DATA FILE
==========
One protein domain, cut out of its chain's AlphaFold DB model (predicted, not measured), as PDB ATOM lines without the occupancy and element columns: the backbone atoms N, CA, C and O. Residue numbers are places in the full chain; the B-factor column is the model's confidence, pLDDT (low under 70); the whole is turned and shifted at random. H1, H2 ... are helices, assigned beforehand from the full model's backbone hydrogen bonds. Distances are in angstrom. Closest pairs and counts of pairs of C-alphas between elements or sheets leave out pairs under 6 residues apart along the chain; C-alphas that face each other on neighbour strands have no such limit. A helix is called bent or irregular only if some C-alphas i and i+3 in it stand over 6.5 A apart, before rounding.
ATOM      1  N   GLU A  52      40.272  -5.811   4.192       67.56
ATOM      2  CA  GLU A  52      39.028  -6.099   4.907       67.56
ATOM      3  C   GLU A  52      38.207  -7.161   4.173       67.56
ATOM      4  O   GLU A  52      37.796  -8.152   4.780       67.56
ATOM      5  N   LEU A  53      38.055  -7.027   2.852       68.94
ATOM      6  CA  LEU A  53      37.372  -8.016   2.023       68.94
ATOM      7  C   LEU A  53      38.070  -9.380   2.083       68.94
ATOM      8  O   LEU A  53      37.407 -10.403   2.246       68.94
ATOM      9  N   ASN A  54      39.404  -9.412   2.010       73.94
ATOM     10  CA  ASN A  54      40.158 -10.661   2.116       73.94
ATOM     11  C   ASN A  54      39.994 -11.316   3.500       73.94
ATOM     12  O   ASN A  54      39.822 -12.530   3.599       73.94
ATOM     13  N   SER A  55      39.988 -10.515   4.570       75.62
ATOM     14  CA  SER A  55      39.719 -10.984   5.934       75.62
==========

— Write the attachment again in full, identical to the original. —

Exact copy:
One protein domain, cut out of its chain's AlphaFold DB model (predicted, not measured), as PDB ATOM lines without the occupancy and element columns: the backbone atoms N, CA, C and O. Residue numbers are places in the full chain; the B-factor column is the model's confidence, pLDDT (low under 70); the whole is turned and shifted at random. H1, H2 ... are helices, assigned beforehand from the full model's backbone hydrogen bonds. Distances are in angstrom. Closest pairs and counts of pairs of C-alphas between elements or sheets leave out pairs under 6 residues apart along the chain; C-alphas that face each other on neighbour strands have no such limit. A helix is called bent or irregular only if some C-alphas i and i+3 in it stand over 6.5 A apart, before rounding.
ATOM      1  N   GLU A  52      40.272  -5.811   4.192       67.56
ATOM      2  CA  GLU A  52      39.028  -6.099   4.907       67.56
ATOM      3  C   GLU A  52      38.207  -7.161   4.173       67.56
ATOM      4  O   GLU A  52      37.796  -8.152   4.780       67.56
ATOM      5  N   LEU A  53      38.055  -7.027   2.852       68.94
ATOM      6  CA  LEU A  53      37.372  -8.016   2.023       68.94
ATOM      7  C   LEU A  53      38.070  -9.380   2.083       68.94
ATOM      8  O   LEU A  53      37.407 -10.403   2.246       68.94
ATOM      9  N   ASN A  54      39.404  -9.412   2.010       73.94
ATOM     10  CA  ASN A  54      40.158 -10.661   2.116       73.94
ATOM     11  C   ASN A  54      39.994 -11.316   3.500       73.94
ATOM     12  O   ASN A  54      39.822 -12.530   3.599       73.94
ATOM     13  N   SER A  55      39.988 -10.515   4.570       75.62
ATOM     14  CA  SER A  55      39.719 -10.984   5.934       75.62